UK to Food Companies: Label Your Bad Nutrients RED

UK Front of Pack Label

Hey FDA, take a look at what your British counterpart (Food Standards Agency) did last week. They issued guidelines for front-of-pack labeling of food items. No crazy inventions or wild west labeling decisions that have been confusing American consumers for the last 5 years. Instead, a well though out program indicating the good AND the bad in each packaged product.

Studies, not sponsored by the food industry, have shown that the traffic light system that has been chosen in the UK is the most helpful to consumers in guiding healthier choices.

What you need to know:

Nutrition labels on the side or back of a product package are too confusing. So a more succinct front of pack (FOP) label is sometimes used. It includes just a few key nutrients such as calories, saturated fats, sugar, and sodium. Color coding is used to indicate if there’s too much of something. In the example below – the sugar count is fine, but the other “negative” nutrients are marked in red. Yellow is used in cases where the nutrient level is in the middle ground.

UK Front of Pack Label - small

Obviously an all green product is the best bet. And something all red is not. In cases where some is red, and some green, the decision is not as simple.

UK Front of Pack Label

What do we have in the US?

A weak FDA, with very limited political power to go up against the mighty food industry. As a result, not only has the FDA not issued guidance to the industry, it has let industry dictate what the front of pack label would look like:

facts up front label

As a result, the information consumers so need is obfuscated:

  • No color coding
  • The addition of 2 more numbers (usually values of good nutrients), to encourage users to buy the product

What to do at the supermarket:

Since you are reading Fooducate, you know that the best solution is to read the entire nutrition label AND the ingredient list. Only together will you see the true picture behind a product.

  • way to go UK

    Since the ingredients are the most important to me ( I don’t like the idea of consuming man made chemicals) I wish our food products would be labeled with the traffic light color coded in system on the back ingredient list. I also wish there were laws about how many names you could give to things like MSG and fake sugar. We need more education,less cconfusion, and more responsible labeling.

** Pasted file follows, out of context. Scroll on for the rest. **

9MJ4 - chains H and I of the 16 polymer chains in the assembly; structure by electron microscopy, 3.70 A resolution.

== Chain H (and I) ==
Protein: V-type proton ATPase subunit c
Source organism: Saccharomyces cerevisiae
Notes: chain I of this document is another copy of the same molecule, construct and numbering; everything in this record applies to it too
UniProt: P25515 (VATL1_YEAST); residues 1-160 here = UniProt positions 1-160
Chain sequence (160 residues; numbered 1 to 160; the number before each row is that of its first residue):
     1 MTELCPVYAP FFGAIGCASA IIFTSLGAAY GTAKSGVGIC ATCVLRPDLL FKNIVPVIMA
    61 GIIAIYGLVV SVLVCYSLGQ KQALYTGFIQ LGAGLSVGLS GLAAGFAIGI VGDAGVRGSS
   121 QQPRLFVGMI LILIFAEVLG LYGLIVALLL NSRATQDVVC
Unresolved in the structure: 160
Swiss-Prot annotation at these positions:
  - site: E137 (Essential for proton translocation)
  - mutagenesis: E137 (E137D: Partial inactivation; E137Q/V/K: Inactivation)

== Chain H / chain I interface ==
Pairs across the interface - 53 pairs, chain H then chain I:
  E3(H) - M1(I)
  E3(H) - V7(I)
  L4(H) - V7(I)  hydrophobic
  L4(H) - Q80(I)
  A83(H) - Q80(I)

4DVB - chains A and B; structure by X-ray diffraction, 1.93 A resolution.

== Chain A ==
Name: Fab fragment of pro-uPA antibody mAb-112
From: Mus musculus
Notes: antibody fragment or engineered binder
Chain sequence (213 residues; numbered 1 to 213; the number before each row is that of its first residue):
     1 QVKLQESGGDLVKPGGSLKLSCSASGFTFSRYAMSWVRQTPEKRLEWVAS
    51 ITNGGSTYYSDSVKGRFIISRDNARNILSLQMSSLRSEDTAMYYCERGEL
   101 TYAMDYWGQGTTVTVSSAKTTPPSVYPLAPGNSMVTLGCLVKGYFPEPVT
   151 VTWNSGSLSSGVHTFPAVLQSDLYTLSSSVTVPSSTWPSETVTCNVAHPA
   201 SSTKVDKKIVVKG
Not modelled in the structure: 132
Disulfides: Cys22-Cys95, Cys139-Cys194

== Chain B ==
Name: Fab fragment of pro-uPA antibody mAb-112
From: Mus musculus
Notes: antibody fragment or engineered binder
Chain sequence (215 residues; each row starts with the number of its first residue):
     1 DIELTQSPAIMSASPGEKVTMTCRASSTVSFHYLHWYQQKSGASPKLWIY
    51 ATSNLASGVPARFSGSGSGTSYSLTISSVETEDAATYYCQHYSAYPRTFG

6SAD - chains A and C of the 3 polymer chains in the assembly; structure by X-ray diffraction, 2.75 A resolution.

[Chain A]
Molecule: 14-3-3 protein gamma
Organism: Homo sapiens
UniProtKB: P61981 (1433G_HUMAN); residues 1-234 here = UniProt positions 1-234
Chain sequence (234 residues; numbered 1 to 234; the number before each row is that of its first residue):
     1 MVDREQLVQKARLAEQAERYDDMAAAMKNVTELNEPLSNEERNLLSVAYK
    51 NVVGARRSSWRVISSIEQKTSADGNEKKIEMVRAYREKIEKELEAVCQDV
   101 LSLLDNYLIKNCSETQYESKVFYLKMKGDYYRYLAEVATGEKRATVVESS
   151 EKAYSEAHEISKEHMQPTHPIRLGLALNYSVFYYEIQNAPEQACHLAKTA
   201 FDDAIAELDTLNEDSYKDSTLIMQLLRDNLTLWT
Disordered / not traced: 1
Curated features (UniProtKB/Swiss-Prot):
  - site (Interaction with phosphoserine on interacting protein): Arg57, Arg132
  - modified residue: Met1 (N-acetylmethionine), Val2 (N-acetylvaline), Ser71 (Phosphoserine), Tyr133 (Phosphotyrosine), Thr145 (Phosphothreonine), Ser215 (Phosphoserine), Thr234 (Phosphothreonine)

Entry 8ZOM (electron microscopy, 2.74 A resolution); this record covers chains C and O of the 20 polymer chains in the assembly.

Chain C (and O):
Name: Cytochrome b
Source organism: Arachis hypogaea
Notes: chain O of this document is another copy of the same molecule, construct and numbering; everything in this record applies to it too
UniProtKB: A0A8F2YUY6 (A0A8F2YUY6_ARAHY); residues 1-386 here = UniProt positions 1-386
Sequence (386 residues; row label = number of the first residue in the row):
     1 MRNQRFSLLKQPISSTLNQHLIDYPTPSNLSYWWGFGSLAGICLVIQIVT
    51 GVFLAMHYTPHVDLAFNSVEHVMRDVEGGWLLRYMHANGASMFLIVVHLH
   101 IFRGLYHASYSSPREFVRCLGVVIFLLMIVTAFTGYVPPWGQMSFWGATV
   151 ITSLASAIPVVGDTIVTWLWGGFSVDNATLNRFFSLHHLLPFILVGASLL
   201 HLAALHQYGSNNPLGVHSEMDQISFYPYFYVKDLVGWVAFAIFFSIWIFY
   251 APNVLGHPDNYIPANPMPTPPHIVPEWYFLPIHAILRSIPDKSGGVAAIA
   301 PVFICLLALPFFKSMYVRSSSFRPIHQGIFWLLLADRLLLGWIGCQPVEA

• Paul

    To convert grams of salt into milligrams of sodium, multiply by 400. The upper limit for salt in the UK is 6 grams, which is equivalent to 2400 milligrams of sodium; table salt is 40% sodium.

    • Carol H.

      Hmmm…. so, if a product uses non-chlorine salts (MSG, etc.), the sodium needs to be translated into “salt” equivalents, even though it isn’t present as “salt” (sodium chloride)? I’m glad we use “sodium” data on US labels rather than “salt” content… makes more sense.

  • SuperMOM101

    Way to go U.K.! Can’t pronounce an ingredient, find it on my kitchen shelf (high fructose corn syrup), grow in my garden (GMO – genetically modified corn) or requires a PhD in chemistry – won’t go in my shopping cart.

    Does anyone else find it strange that America (and her chidlren) have never been fatter, sicker or malnourished and….we can’t seem to figure out why?

    Hosting a party this afternoon for middle schoolers and will serve sparkling lemonade (basically lemonade with sparkeling water and 100 fruit juice) and iced water – most children say it’s better than soda (and cheaper).

    Best health to all.

    p.s. Last time I checked – there wasn’t a salt pond in my backyard to cure meats or an MSG factory.

  • abraxasMN

    Color coding isn’t real effective for those with color blindness. Reds look like blues to some. If a person isn’t going to read the numbers, they are not going to pay attention to colors.

    This strikes me as feel good legislation.

    • expediteA

      If someone can’t see the colours of traffic lights then food packaging is the least of their worries….